59. ^ Robert Benzie and Graham Richardson, "They're calling it 'Electrocution Week'", National Post, November 18, 2002, pg. A12.
  60. ^ John Spears, "Power supply woes loom?", Toronto Star, March 4, 2003, pg. A1.
  61. ^ "Ontario averts new blackout, but hot weather stirs fears", Winnipeg Free Press, August 20, 2003, pg. A11.
  62. ^ "Summary of Valid Ballots by Candidate". Elections Ontario. October 2, 2003. Archived from the original on May 14, 2014. Retrieved March 2, 2014.
  63. ^ Rob Ferguson, "New premium won't be listed separately on pay", Toronto Star, May 19, 2004, pg. A9; "'Dysfunctional' legislature shocks Tory", CanWest News Service, December 17, 2004, pg. A11.
  64. ^ Ian Urquhart, "Tories are lining up to replace Eves", Hamilton Spectator, January 21, 2004, pg. A11.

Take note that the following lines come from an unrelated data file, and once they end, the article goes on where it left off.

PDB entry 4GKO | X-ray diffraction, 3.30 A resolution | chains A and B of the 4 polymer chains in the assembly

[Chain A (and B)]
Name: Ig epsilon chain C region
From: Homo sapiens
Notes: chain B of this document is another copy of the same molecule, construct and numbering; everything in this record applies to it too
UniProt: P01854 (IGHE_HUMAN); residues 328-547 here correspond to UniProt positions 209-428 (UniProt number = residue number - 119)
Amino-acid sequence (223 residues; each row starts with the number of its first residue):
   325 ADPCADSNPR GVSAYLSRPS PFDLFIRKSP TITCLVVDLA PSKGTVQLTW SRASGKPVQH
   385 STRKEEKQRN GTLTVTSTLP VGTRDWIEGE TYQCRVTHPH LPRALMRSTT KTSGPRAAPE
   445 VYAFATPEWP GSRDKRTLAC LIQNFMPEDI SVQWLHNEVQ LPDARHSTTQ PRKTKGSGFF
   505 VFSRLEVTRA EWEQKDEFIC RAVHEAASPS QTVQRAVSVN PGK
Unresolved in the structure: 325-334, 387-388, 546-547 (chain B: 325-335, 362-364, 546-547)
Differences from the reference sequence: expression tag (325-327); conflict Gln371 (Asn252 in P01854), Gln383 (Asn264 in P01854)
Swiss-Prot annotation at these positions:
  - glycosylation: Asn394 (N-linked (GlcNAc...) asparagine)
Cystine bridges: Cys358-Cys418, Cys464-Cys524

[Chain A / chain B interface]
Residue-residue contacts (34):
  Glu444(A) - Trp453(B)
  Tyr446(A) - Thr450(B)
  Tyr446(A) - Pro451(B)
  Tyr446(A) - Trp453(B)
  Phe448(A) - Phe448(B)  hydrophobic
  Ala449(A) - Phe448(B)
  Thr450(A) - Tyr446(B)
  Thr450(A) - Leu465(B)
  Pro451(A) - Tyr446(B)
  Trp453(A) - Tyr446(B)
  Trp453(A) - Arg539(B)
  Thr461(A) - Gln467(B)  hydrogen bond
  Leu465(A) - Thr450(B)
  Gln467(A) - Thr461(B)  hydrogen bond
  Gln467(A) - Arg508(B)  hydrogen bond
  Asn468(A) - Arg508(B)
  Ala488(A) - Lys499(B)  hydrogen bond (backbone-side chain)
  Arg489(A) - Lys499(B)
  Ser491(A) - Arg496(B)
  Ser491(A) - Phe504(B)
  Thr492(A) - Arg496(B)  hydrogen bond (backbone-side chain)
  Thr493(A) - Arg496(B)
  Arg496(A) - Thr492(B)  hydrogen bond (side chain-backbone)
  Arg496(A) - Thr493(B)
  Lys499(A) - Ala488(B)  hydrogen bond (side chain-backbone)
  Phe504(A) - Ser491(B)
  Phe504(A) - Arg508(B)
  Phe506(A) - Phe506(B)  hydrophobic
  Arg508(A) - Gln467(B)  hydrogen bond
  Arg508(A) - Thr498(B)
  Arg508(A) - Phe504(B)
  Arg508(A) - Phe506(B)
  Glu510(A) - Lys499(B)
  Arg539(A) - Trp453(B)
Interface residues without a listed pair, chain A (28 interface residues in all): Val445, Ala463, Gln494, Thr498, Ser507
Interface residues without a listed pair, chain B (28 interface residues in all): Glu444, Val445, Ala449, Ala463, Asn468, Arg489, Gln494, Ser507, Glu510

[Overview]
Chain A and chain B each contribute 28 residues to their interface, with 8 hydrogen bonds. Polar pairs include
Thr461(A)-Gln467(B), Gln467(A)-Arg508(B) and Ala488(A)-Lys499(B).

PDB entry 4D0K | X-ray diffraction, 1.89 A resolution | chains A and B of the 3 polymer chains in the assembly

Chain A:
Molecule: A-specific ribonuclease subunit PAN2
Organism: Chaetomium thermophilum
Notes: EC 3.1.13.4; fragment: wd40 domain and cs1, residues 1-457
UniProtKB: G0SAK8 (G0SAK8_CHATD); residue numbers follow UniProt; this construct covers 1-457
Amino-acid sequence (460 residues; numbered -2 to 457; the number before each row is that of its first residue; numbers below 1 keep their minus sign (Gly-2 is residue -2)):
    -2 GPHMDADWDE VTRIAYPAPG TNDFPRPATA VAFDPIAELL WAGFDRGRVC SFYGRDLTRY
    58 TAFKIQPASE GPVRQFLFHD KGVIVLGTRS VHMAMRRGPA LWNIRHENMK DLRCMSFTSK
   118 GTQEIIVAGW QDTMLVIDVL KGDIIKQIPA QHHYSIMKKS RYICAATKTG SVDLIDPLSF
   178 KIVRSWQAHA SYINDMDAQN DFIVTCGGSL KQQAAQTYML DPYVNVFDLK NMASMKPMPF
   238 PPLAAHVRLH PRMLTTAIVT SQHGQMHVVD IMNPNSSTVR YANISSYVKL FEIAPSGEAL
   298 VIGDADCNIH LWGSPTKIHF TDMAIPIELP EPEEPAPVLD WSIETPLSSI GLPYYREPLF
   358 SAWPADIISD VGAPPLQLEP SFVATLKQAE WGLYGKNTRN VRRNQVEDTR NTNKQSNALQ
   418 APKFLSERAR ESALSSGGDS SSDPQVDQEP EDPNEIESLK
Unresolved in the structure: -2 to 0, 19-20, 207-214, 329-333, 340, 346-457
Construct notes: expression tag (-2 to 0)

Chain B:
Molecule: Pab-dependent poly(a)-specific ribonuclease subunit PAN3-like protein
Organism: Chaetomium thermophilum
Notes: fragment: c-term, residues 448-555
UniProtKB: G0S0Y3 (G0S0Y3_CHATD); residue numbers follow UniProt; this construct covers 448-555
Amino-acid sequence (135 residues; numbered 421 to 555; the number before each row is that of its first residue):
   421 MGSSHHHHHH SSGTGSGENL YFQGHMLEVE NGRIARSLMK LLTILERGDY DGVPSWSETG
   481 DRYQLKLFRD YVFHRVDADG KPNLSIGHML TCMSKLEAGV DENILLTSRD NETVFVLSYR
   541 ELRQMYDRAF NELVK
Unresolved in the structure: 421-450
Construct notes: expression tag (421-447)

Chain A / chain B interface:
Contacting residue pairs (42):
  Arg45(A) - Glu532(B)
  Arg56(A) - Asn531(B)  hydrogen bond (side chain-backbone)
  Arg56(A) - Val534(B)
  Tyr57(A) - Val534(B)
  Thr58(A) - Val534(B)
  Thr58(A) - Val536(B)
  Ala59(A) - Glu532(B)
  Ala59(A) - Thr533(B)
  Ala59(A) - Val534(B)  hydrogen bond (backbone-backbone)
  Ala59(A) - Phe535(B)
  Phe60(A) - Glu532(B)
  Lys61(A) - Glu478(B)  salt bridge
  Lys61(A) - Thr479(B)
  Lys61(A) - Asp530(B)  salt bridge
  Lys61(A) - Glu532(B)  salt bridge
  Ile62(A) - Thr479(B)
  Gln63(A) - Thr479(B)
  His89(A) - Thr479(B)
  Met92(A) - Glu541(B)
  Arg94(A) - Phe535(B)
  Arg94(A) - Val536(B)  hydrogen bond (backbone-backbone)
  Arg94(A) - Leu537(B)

65. ^ "Canada Votes 2006 : "Candidates & Ridings" Archived October 21, 2007, at the Wayback Machine, CBC, 2006
  66. ^ Howlett, Karen (February 25, 2005). "Ontario approves same-sex law". The Globe and Mail. Archived from the original on November 7, 2021. Retrieved February 4, 2015.
  67. ^ Tonda McCharles, "Harper fast out of the blocks", Toronto Star, January 13, 2004, pg. A3.
  68. ^ Robert Benzie and Susan Delacourt, "Tories must sustain their drive, Harper says", Toronto Star, June 6, 2004, pg. A8.
  69. ^ "John Baird has decided not to go federal", Broadcast News, February 10, 2004.
  70. ^ Juliet O'Neill, "Social conservative runs as independent; hopes to spoil Baird's bid", Ottawa Citizen, December 30, 2005, pg. A6. 2005-DEC-24: Election campaigning ceases over Christmas Archived February 17, 2006, at the Wayback Machine, Religious Tolerance.